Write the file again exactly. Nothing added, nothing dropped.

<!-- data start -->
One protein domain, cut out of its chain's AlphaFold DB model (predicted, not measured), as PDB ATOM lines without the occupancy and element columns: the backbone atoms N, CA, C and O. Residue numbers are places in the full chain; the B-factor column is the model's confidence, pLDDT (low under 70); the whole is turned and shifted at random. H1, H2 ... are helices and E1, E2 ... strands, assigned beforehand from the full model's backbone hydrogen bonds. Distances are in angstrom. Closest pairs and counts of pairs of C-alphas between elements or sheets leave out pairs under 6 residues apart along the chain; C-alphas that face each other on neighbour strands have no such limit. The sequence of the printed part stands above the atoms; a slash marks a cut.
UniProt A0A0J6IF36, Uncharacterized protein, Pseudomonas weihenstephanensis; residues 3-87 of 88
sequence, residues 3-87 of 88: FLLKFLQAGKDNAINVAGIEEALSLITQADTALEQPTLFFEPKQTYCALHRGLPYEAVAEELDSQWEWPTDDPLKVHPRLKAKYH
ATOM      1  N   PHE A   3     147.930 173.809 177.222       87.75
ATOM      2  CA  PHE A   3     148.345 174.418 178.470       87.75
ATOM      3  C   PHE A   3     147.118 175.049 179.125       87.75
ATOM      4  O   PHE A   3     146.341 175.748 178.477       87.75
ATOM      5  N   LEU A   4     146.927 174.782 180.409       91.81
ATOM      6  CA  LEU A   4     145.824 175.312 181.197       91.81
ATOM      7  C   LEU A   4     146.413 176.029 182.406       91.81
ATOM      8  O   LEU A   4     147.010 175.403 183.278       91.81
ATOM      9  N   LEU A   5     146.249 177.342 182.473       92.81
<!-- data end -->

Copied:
One protein domain, cut out of its chain's AlphaFold DB model (predicted, not measured), as PDB ATOM lines without the occupancy and element columns: the backbone atoms N, CA, C and O. Residue numbers are places in the full chain; the B-factor column is the model's confidence, pLDDT (low under 70); the whole is turned and shifted at random. H1, H2 ... are helices and E1, E2 ... strands, assigned beforehand from the full model's backbone hydrogen bonds. Distances are in angstrom. Closest pairs and counts of pairs of C-alphas between elements or sheets leave out pairs under 6 residues apart along the chain; C-alphas that face each other on neighbour strands have no such limit. The sequence of the printed part stands above the atoms; a slash marks a cut.
UniProt A0A0J6IF36, Uncharacterized protein, Pseudomonas weihenstephanensis; residues 3-87 of 88
sequence, residues 3-87 of 88: FLLKFLQAGKDNAINVAGIEEALSLITQADTALEQPTLFFEPKQTYCALHRGLPYEAVAEELDSQWEWPTDDPLKVHPRLKAKYH
ATOM      1  N   PHE A   3     147.930 173.809 177.222       87.75
ATOM      2  CA  PHE A   3     148.345 174.418 178.470       87.75
ATOM      3  C   PHE A   3     147.118 175.049 179.125       87.75
ATOM      4  O   PHE A   3     146.341 175.748 178.477       87.75
ATOM      5  N   LEU A   4     146.927 174.782 180.409       91.81
ATOM      6  CA  LEU A   4     145.824 175.312 181.197       91.81
ATOM      7  C   LEU A   4     146.413 176.029 182.406       91.81
ATOM      8  O   LEU A   4     147.010 175.403 183.278       91.81
ATOM      9  N   LEU A   5     146.249 177.342 182.473       92.81